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LINGUIST List 19.1522

Fri May 09 2008

Diss: Comp Ling/Syntax: Spruit: 'Quantitative Perspectives on Synta...'

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        1.    Marco Spruit, Quantitative Perspectives on Syntactic Variation in Dutch Dialects

Message 1: Quantitative Perspectives on Syntactic Variation in Dutch Dialects
Date: 09-May-2008
From: Marco Spruit <spruitcs.uu.nl>
Subject: Quantitative Perspectives on Syntactic Variation in Dutch Dialects
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Institution: University of Amsterdam
Program: Amsterdam Center for Language and Communication
Dissertation Status: Completed
Degree Date: 2008

Author: Marco Rene Spruit

Dissertation Title: Quantitative Perspectives on Syntactic Variation in Dutch Dialects

Dissertation URL: http://people.cs.uu.nl/spruit/phd/pub/mrs2008book.pdf

Linguistic Field(s): Computational Linguistics

Subject Language(s): Dutch (nld)

Dissertation Director:
Hans Bennis
John Nerbonne
Sjef Barbiers

Dissertation Abstract:

This dialectometrical research has investigated three quantitative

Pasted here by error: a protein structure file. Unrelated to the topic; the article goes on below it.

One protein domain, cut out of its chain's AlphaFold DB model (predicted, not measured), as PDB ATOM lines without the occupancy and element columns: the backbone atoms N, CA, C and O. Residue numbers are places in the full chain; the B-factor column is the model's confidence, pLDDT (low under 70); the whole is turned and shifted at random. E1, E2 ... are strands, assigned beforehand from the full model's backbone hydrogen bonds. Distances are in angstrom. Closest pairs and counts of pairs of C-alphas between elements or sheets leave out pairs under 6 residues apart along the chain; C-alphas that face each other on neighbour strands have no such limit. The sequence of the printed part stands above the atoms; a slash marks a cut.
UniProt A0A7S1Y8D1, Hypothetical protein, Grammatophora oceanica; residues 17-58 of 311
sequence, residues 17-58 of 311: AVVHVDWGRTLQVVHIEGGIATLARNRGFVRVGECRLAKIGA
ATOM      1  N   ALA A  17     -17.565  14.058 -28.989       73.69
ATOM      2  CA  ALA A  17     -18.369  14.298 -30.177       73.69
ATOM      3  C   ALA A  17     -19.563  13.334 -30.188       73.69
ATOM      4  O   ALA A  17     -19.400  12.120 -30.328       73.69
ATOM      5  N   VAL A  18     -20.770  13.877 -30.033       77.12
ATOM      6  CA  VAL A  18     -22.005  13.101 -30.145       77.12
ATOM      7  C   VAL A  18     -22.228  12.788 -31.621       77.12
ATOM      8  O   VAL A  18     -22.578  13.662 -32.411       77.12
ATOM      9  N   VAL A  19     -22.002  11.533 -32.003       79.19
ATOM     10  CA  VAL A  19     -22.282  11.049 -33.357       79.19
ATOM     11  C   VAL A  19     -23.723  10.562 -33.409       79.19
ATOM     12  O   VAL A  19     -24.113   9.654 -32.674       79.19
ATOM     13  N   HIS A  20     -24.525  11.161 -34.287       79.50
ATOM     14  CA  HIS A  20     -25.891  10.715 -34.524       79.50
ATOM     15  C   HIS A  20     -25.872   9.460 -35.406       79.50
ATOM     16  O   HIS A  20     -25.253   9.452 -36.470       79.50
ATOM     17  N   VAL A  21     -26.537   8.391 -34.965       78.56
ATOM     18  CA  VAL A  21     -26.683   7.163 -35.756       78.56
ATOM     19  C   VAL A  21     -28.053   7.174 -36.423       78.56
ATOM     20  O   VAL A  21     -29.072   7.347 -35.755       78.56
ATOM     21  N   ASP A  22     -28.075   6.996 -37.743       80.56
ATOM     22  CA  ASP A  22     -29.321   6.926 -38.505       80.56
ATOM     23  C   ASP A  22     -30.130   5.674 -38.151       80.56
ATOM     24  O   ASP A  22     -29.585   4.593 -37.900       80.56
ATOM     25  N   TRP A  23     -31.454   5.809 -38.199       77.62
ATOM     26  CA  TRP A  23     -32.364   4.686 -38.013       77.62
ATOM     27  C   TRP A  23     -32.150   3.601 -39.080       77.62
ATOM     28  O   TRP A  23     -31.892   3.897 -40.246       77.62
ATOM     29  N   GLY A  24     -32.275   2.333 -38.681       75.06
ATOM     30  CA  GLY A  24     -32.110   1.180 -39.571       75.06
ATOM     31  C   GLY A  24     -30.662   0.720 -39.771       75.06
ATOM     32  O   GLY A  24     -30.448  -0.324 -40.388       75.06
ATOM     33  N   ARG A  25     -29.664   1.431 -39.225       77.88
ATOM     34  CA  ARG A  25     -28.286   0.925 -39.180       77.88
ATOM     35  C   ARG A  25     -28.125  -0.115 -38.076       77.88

perspectives on syntactic variation in Dutch dialects. The first
perspective shows how to quantify syntactic differences between language
varieties and classifies the Dutch dialect varieties based on a measure of
syntactic distance. This objective classification is compared with--and
highly resembles--the traditional, perceptual classification based on
subjective judgements. This approach also affirmatively answers the
question whether syntactic variation patterns are geographically coherent.

The second perspective describes how to quantify the degrees of association
between pronunciational, lexical and syntactic differences. This approach
reveals that the degrees of association among the linguistic levels of
pronunciation, lexis and syntax are genuine but modest. Also, syntactic and
pronunciational differences are not more strongly associated with one
another than either one is associated with lexical differences.

The third perspective demonstrates how to discover relevant associations
between syntactic variables using a data mining technique based on
geographical co-occurrences. This approach contributes to the validation of
existing typological hypotheses and facilitates the identification and
exploration of variable relationships in general.

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